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Thu August 15, 2013
What Will Become Of The Hard 50?
The Kansas Legislature will hold a special session starting September 3rd to address the “Hard 50” law that allows judges to sentence convicted murderers to serve at least 50 years in prison. A recent Supreme Court case said a jury needs to be part of those decisions.
Alison McKenney-Brown teaches criminal law at Wichita State University and is the city attorney for Haysville and Bel Aire, Kansas. KMUW’s Carla Eckels spoke with McKenney-Brown about the necessity of the session and possible changes in the law.
Eckels: Alison, What is the “Hard 50” Sentencing law?
McKenney-Brown: In Kansas, state statute provides that if a defendant is convicted of murder in the first degree-- now that’s not the death penalty, but murder in the first degree-- based upon the finding of premeditated murder, the judge determines whether to impose a mandatory term of imprisonment of 50 years or sentence the individual as otherwise provided by law, which is less than 50 years.
Eckels: So now what’s happening with the Supreme Court, they’ve decided that a jury should be allowed to weigh in on this sentence?
McKenney-Brown: The United States Supreme Court decided a case in June of this year and when they decided that case, they changed the understanding of the 6th Amendment to the United States Constitution. Previously, it was permitted under the 6th Amendment for judges to make decisions in sentencing that might raise or lower a sentence. Subsequent to this decision in June, judges may no longer make decisions about what facts are relevant to raise or lower a sentence. Those decisions now have to be made by a jury.
Eckels: Why do lawmakers need to rewrite the law?
McKenney-Brown: Any Hard 50 sentence that is imposed after the June 17th United States Supreme Court decision is potentially unconstitutional. We’re very concerned in Kansas that if we impose several sentences of the “Hard 50” sentence before we change the law, all of those sentences are going to be grounds for appeal and we’ll have to go back and not only re-sentence these people but possibly retry them depending on how long it takes to get the appeal through or other issues. So it’s appropriate to sentence people constitutionally the first time they’re sentenced.
Eckels: What about, for example, the man that’s been convicted of stomping his girlfriend to death? I understand that the Sedgwick County prosecutors are seeking the Hard 50 sentence. Would that case be part of this?
McKenney-Brown: Absolutely. The way I understand this, the Sedgwick County District Attorney’s office has decided that they want to pursue Hard 50 sentences because they believe that the Hard 50 sentence will not be found unconstitutional when it’s tested before an appellate court that would be the Kansas Supreme Court and the United States Supreme Court. Many other legal scholars in Kansas are of the opinion that it will be found unconstitutional so they’re not wanting to use it. So, here in Kansas we currently have a discrepancy of legal opinion on what will happen with the Hard 50 sentence if we continue to impose it.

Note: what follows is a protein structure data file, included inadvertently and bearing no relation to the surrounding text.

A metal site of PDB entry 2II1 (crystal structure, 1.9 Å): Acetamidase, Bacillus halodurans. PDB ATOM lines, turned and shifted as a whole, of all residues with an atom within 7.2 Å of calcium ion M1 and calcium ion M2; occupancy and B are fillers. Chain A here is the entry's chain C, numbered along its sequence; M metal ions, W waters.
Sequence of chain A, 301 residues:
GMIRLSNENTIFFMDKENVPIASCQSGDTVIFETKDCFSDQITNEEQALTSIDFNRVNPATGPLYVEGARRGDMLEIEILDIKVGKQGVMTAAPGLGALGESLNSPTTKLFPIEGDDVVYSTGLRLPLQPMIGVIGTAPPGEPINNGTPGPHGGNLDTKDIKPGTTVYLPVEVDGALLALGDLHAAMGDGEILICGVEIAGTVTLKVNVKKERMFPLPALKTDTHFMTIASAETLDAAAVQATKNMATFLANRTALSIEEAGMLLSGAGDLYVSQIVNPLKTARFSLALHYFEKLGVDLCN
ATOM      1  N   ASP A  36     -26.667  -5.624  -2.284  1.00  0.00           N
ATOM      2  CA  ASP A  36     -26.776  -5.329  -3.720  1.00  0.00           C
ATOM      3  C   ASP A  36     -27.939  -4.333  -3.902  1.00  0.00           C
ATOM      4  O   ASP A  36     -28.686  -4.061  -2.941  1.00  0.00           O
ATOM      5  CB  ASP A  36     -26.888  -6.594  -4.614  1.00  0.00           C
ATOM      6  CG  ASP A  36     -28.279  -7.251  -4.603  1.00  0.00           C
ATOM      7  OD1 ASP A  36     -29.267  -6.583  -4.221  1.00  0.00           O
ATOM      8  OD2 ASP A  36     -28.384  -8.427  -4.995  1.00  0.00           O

Eckels: You said that they don’t want to use it?
McKenney-Brown: Most legal scholars believe that it is unconstitutional and most district attorney’s offices or county attorney’s offices are very cautious about using it because the don’t want it to be grounds for an appeal, when these cases go up on appeal.
Eckels: Do you think that’s the reason why the governor wants to hold this special session next month rather than wait until January when the next session begins?
McKenney-Brown: What we’ve been told is that this session is to address the issues of constitutionality in the Hard 50 sentence and it does make sense to have a special session to address this particular issue because these are very serious sentences and if we are imposing this serious of a sentence as a state, and it’s an unconstitutional sentence, then we are acting outside of the Constitution. The other thing we are doing is creating grounds for an appeal of a first degree murder sentence and we don’t want to do that either because there are a lot of costs associated with appellate cases, and if as a state we can reduce the grounds for appeal we can possibly reduce some of the costs associated with the appeal.
Eckels: There’s been talk about other issues that may be addressed in the special session including appointment of appellate judges.
McKenney-Brown: We’ve been hearing discussions about an appointment to the Kansas Supreme Court. Governor Brownback at this time has an opening on the Kansas Supreme Court that was made vacant recently with an appointment to the 10th Circuit. So it is possible that that could come up at this point. It is also possible that he could wait. We just don’t know at this time if that’s going to be included.
Eckels: I understand it’s going to cost $40,000 a day to hold this special session, at a time when budgets are tight. Why is this worth the taxpayers’ money?
McKenney-Brown: If you consider that every case of first degree murder that goes up on appeal, first to the Kansas Supreme Court and then, if necessary, to the United State Supreme Court, is at a minimum going to cost $40,000, you begin to see that the money is going to be spent now with the legislative session or it’s going to be spent later on covering the cost associated with the appeals. This is not money that we get out of spending. We just have to decide when we’re going to spend it.
Crime and Courts